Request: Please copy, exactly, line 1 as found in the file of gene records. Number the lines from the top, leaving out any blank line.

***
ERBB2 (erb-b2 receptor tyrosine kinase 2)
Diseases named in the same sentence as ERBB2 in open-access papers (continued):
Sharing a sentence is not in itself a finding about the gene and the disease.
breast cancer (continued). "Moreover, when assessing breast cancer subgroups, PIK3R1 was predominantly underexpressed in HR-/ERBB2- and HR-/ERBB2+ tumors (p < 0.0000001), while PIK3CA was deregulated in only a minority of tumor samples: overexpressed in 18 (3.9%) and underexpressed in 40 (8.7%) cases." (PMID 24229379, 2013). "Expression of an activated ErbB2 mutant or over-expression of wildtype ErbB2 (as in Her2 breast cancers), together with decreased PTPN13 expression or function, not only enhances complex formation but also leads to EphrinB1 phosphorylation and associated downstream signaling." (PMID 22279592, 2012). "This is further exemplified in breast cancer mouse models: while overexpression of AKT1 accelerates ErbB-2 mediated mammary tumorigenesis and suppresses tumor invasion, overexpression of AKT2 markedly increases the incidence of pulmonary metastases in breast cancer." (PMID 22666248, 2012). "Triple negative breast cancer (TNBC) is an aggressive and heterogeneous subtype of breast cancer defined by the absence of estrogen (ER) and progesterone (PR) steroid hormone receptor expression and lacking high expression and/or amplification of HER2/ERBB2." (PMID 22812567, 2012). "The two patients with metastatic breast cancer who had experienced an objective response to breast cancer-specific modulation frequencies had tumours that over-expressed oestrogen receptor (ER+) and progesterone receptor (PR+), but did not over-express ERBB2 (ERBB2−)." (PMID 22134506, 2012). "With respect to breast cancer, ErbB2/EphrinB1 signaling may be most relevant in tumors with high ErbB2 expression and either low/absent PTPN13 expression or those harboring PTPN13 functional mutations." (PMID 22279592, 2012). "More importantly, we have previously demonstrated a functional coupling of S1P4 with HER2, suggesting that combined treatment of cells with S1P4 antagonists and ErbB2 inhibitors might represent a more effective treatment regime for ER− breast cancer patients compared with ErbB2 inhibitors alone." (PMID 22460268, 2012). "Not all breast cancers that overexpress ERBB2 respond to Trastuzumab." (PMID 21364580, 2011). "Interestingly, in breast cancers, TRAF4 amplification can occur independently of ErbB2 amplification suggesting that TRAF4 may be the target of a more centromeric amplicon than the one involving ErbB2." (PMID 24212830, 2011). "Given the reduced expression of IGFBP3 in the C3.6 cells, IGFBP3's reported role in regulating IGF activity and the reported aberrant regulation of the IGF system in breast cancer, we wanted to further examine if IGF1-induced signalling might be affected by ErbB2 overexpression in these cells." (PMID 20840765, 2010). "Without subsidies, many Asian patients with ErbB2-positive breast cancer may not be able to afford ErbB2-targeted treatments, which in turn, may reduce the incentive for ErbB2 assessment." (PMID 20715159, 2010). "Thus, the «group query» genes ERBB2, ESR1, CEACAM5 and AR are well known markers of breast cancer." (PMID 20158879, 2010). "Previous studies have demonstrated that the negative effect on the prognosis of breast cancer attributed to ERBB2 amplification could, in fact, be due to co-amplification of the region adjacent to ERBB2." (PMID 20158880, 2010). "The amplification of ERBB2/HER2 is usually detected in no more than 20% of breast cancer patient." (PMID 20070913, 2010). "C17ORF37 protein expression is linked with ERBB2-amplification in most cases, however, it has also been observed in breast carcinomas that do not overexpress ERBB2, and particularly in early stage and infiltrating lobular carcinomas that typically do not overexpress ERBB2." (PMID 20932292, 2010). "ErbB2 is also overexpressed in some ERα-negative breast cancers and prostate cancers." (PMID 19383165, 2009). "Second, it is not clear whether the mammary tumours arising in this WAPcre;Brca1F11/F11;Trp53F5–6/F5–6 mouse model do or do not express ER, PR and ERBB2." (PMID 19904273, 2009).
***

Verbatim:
ERBB2 (erb-b2 receptor tyrosine kinase 2)